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Home / Hot Stuff / I’m excited for the future of video games after talking to Nvidia’s AI NPC

I’m excited for the future of video games after talking to Nvidia’s AI NPC

There's no script when talking to Nvidia's AI NPCs, you can ask them about your mission, or what they had for breakfast…


I’m a seasoned, pessimistic tech journalist and it’s been a long time since I’ve been truly impressed by a tech demo, but after recently experiencing Covert Protocol, which uses Nvidia’s ACE technology, I’ve found myself very excited about the influence it could have on video games.

ACE essentially turns non-player characters into chatbots, so instead of talking to them with a limited script and set responses, you can have a free-ranging conversation with them. Covert Protocol is a proof-of-concept demo that shows off this new technology.

It was only previously shown to a small number of journalists at the Game Developers Conference earlier this year, but I recently had a chance to experience it in London. Here’s everything you need to know about this exciting new technology.

What is ACE?

Nvidia’s Avatar Cloud Engine, or ACE for short, is used for the speech and animation of NPCs. It combines Nvidia NeMo for language and Nvidia RTX for ray-traced rendering to enable developers to create non-player characters capable of AI-powered natural language.

Essentially, it’ll turn NPCs into an AI chatbot like ChatGPT. The aim is to make conversations with game characters more realistic and engaging.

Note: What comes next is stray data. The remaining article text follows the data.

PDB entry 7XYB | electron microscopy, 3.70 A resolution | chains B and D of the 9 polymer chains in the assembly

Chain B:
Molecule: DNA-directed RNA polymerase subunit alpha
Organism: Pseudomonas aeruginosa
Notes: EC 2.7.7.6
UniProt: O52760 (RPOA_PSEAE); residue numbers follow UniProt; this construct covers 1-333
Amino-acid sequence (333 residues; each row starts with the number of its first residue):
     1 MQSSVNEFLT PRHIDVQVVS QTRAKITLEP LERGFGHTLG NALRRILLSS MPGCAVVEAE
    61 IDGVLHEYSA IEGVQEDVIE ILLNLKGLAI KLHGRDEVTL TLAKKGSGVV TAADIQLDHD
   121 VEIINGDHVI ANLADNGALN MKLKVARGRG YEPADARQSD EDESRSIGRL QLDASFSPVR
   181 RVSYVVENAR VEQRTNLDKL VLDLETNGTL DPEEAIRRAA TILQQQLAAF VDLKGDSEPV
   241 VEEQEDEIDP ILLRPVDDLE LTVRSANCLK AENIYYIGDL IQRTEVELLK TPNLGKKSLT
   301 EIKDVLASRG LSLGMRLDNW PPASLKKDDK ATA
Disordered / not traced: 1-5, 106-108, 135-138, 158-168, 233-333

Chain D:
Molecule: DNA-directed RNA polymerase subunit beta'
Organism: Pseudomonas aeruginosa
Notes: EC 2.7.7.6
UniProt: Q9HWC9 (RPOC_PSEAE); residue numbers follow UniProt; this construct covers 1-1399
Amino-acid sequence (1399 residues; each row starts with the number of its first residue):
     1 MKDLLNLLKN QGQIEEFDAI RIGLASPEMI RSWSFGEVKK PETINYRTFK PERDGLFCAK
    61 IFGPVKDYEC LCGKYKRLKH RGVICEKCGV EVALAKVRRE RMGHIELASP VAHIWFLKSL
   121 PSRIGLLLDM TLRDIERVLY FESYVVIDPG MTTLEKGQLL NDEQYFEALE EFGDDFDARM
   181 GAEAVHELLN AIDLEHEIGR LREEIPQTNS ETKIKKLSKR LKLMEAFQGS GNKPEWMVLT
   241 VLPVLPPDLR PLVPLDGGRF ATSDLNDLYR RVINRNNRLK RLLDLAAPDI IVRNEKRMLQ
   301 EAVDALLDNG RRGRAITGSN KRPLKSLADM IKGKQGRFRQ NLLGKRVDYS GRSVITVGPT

ACE is a combination of several technologies, from Nvidia Audio2Face tech which powers the facial animation, and Nvidia Riva which includes automatic speech recognition and text-to-speech (TTS).

Depending on the local GPU capabilities, it can run across the Cloud or PC to help ensure you receive the best experience.

How does ACE work in Covert Protocol?

Okay, so the best way to experience ACE at the moment is by playing Covert Protocol – a new technology demonstration created by Inworld AI in partnership with NVIDIA.

Covert Protocol is designed to push the boundary of what character interactions in games can be. In the demo, you’re a detective tasked with finding the hotel room number of someone you’re investigating – Martin Lane. You can talk to the hotel porter, receptionist, and a guest who works with Lane.

You start outside the hotel talking with the hotel porter – you can choose whether to soft-talk him or get straight to the point. Our group asked about his ambitions (which is becoming a bartender in the hotel), his home town (South Korea), as well as whether he had any annoying hotel guests (one is a particular diva). But when we got around to asking him about Martin Lane, he was tight-lipped, after all, it’s hotel policy to not share a guest’s room number.

All of this is very impressive, and it forces you to think of new ways to get information out of a character.

The character’s back story and personality are written by the developers in InWorld Studio, but how that comes out completely depends on what you ask them.